Logitech Driving Force Wireless review

Logitech driving force wireless review

If playing racing games with a controller feels unnatural to you, you’re not alone. Purely from a driving perspective, a console controller looks nothing like the a steering wheel, and if you’re looking to inject a modicum of realism into your driving experience you’ll need to pick up a racing wheel. With that in mind, Logitech sent GGL its new Driving Force Wireless wheel for the PlayStation 3 to put through the paces.

Is it at a high level? Let’s find out.


What’s in the box

The Driving Force Wireless is a one-piece setup with no pedals. That’s right, no pedals. Included in the box is the wheel, power adapter (yes, there’s one cord) and a 2.4Ghz wireless USB receiver that plugs into the PS3.



Setting up the DFW takes about 20 seconds. Plug in the power pack to your outlet and into the back of the wheel, and put the USB stick into one of the PS3’s USB ports. There’s nothing complicated going on here and you’re not required to adjust any settings to begin.

Logitech driving force wireless review



Hands-on, the steering wheel itself seems a little bit small on the Driving Force Wireless, but adequate enough for our use. One of the first things you’ll notice about the DFW if you’re a seasoned user of racing wheels is that there is no table clamp. The wheel is designed to sit in your lap only, which means it’s designed for couch gamers only. This is an important concession that kind of takes racing sim fans out of the picture (and forces them to buy another, possibly more expensive, wired Logitech wheel).

This is probably the same reason Logitech excluded pedals–that, and to meet the $99.99 price point. Without the pedals, you’ll find yourself accelerating and braking using the paddles behind the wheel. These paddles are normally reserved for paddle shifting, but since the alternative is accelerating with a button on the face of the wheel, the paddles are the lesser of two evils. Let’s just put it this way: Without pedals, the button setup is less than ideal.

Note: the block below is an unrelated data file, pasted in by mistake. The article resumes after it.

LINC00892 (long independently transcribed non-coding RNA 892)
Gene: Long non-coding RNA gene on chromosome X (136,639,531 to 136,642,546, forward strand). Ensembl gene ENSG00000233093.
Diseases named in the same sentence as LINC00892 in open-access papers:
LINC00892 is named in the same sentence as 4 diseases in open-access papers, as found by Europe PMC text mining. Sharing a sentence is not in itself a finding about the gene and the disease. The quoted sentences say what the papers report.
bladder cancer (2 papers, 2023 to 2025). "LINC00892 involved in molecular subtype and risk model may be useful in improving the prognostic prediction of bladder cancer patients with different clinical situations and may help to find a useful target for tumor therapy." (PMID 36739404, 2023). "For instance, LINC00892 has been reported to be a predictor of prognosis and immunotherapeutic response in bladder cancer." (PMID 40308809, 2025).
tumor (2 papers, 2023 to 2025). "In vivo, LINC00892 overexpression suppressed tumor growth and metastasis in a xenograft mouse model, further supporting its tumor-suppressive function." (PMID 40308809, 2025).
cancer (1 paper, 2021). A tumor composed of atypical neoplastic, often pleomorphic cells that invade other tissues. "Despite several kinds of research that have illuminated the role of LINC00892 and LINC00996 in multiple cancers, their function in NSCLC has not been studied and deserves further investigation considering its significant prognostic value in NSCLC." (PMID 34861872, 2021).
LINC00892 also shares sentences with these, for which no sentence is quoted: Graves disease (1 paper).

Underneath the wheel there are two curved pieces of plastic that mold around your legs. They move in and out to accommodate a comfortable seating position, but it doesn’t seem like they can be removed completely to clamp the DFW to a table.
So, you’ll always be using the DFW in your lap, which is fine if you’re in a living room but not if you want a sim experience.


Courage Under Fire

Let me first say that I am a racing newbie, and especially a racing wheel newbie. I can’t say I ever drove well with the Driving Force Wireless, but I can’t with the controller either.
I gave the DFW a go around a couple of tracks in the Japanese version of GT5 Prologue and was pleased with its not-too-powerful force feedback. Having used Microsoft’s Xbox 360 racing wheel and experienced what I consider “too much” force feedback, this was a step in the right direction. For me, the amount and strength of the force feedback was just right.

However, the real racers at the office told a different story. Eugene Lee (one of GGL’s developers) and Amir Haleem (resident mutant) were both immediately dismayed by the DFW’s lack of pedals. Full disclosure: Eugene owns the simulator-grade Logitech G25 Racing Wheel and Amir owns his own race car.
Eugene originally passed on even laying his hands on the DFW. It didn’t sound good.

The two racing sim fans really put the Driving Force Wireless through its paces, doing a few races at Suzuka Circuit in GT5 Prologue, and neither came away impressed. Aside from the pedals, their biggest problem with the DFW was the relative lack of feedback.
According to Eugene and Amir, the Driving Force Wireless’s feedback isn’t strong at all, which is what they’re looking for in a wheel. It doesn’t exactly simulate a real life driving experience. In the end, they had this to say about the Driving Force Wireless:

Eugene: “It’s better than a controller…”

Amir: “If I had to sum it up, that’s exactly what I would say.”



The hardest of the hardcore racers won’t be pleased with anything short of a racing cockpit, and that’s not the segment of the market that Logitech is aiming at with this device. If you play games while on the couch, hate extra cords and can’t figure out how to keep racing pedals planted firmly on your carpet, the Driving Force Wireless should be more than adequate for your needs.

If you absolutely need a table clamp, shift stick and massive force feedback, give the Driving Force Wireless a pass and check out some of the other Logitech Wheels. The Driving Force GT or G25 should be more your style.
The Logitech Driving Force Wireless receives a GGL score of 7/10. A set of wireless pedals would have really helped out here, because accelerating with the paddles seems even more unnatural, dare I say, than playing with a controller.

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